Oh, and here, for your listening pleasure, is my most recent song obsession:

I have nothing particularly profound to say.

It is. FUCKING FREEZING. In here. The environment and I are having a lovers’ spat. I hate freezing my ass off, but using heat kills mountains. Paper towels kill trees, but I hate drying my dishes on dirty smelly dishrags. What to do, oh God of JVC? Continue to freeze and bitch about it, that’s what.

[Insert clever transition here.]

For the record, I am glad that I decided to do JVC. I remember at the time I was hedging over whether I really wanted to leave all my friends and gad off to the other side of the country, and although it’s not fabulous here all the time, it was definitely the better option. I’d have been wasting away back in Buffalo. I’m reminded, however, that moving to random places is not in itself a way to change my life. I’m still me, with the same strengths and the same hang-ups as always. Moving has been very much worthwhile, but it doesn’t fix everything instantly. There’s still a lot of struggle involved.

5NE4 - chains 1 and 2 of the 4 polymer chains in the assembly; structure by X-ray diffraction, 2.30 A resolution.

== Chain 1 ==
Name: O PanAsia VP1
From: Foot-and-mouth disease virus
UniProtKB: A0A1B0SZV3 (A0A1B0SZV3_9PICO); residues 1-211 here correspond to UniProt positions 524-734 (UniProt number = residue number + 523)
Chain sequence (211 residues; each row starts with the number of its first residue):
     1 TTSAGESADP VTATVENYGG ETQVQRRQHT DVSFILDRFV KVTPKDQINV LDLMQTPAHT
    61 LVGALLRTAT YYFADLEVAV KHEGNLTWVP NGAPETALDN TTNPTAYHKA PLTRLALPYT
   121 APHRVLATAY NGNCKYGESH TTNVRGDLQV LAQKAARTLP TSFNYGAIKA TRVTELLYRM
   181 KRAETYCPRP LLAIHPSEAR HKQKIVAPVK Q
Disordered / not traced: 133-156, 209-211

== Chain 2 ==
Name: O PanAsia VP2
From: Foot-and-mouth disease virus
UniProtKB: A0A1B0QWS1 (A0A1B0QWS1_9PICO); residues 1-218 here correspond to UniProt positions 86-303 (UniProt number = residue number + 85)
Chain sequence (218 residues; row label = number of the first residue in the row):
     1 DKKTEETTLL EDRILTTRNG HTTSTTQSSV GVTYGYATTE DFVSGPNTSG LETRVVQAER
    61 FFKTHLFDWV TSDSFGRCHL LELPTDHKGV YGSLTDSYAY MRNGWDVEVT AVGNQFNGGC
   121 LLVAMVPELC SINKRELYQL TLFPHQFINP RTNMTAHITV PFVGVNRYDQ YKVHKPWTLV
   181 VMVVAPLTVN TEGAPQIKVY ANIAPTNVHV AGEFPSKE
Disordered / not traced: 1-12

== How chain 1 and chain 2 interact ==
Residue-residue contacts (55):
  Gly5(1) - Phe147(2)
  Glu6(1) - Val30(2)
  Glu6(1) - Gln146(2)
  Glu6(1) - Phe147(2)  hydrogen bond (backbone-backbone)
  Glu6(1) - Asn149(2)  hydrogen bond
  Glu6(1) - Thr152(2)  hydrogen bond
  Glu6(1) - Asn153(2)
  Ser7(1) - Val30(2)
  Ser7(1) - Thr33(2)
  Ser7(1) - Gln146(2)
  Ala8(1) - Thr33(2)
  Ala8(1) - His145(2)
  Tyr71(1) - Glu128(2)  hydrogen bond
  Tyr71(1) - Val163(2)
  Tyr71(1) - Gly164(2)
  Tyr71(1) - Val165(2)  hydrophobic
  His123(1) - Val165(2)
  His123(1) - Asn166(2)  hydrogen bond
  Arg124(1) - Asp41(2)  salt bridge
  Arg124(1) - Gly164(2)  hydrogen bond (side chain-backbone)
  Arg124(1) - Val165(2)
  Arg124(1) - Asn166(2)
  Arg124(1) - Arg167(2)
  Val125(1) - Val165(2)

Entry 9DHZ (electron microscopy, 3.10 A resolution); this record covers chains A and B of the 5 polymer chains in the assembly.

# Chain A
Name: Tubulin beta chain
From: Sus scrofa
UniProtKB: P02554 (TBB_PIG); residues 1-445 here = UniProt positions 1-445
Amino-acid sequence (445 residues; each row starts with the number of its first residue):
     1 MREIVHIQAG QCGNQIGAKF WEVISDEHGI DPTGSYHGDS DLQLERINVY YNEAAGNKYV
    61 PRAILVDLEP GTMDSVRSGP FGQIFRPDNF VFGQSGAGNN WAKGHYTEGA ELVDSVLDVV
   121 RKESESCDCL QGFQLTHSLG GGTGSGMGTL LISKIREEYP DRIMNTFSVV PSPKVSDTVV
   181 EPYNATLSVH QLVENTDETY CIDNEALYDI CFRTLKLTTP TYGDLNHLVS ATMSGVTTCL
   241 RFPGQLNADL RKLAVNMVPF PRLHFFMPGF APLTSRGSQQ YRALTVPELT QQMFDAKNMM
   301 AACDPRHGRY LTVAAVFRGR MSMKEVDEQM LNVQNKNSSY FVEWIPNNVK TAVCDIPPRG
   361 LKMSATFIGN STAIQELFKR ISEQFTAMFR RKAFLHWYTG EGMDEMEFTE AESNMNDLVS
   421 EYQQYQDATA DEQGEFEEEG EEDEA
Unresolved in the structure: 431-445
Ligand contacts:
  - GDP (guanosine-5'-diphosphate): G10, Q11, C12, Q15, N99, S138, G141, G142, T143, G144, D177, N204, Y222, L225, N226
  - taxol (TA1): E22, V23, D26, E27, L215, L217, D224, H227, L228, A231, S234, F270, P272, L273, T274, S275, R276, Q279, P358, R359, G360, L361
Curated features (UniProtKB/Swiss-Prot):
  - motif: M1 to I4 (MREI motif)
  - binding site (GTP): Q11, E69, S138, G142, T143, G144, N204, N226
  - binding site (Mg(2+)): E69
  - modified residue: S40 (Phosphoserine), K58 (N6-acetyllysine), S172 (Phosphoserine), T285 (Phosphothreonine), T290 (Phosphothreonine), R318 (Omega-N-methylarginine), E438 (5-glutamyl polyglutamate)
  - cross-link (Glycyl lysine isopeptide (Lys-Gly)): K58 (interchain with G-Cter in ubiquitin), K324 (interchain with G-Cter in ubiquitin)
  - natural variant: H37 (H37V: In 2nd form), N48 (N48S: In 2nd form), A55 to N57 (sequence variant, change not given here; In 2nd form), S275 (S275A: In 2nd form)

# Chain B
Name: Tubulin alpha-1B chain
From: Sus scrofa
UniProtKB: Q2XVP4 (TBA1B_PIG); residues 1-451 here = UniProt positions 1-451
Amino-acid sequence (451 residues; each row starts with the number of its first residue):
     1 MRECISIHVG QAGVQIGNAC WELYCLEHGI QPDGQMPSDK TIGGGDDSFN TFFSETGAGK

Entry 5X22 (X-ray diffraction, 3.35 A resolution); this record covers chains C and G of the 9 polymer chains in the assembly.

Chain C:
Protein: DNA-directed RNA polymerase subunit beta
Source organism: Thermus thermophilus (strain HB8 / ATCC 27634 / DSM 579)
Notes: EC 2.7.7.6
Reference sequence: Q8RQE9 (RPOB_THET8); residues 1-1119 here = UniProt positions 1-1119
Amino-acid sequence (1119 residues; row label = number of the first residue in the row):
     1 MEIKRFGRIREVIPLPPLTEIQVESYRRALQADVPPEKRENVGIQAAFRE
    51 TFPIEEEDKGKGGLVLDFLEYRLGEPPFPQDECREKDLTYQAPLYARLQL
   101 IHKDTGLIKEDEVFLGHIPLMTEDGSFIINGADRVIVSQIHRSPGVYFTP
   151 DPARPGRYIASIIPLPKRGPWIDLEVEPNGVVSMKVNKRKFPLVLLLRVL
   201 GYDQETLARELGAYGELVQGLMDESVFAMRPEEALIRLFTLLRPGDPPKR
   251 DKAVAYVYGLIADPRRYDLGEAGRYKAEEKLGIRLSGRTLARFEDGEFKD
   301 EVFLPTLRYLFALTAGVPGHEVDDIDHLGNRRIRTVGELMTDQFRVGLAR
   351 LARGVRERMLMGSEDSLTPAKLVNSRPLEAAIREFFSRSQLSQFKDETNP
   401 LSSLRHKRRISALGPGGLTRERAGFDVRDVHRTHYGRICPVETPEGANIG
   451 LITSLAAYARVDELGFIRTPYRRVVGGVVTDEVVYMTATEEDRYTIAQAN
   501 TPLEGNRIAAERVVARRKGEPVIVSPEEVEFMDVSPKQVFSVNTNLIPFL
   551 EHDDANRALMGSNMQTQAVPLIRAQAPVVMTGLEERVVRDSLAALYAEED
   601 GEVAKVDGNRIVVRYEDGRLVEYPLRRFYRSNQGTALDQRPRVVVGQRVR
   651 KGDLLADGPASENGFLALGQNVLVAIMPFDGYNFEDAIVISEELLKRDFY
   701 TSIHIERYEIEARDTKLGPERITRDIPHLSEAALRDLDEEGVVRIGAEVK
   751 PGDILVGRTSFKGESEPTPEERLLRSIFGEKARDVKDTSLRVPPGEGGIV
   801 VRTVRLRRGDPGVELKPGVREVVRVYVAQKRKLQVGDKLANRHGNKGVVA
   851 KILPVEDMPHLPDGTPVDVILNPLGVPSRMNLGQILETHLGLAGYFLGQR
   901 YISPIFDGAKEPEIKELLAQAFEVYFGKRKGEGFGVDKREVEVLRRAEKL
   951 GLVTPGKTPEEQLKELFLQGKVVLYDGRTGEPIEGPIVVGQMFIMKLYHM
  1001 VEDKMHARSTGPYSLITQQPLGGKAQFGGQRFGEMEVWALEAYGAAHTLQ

So, it’s December, which means that I really need to start thinking about what I want to do next year. The most sensible option so far is applying to UB for their teaching certification program for adolescent ed. Trouble is that although I like the idea of teaching, I still kind of want to amass more life experience first—and it still feels too soon to go back to school. I’ve totally had it with writing papers. I kind of want to move somewhere random (but not completely random—somewhere where I know at least one person already), and just get a job and live and figure things out. I mean, I’m sort of doing that now, but it’s very structured. I have this whole “thirst for adventure” thing coupled with this whole “self-doubt and fear of the unknown” thing, and I need to work something out between the two of them. But I can’t imagine much that’s more fulfilling than facing one’s fears and kicking their collective ass. The self-doubt part is what makes that difficult.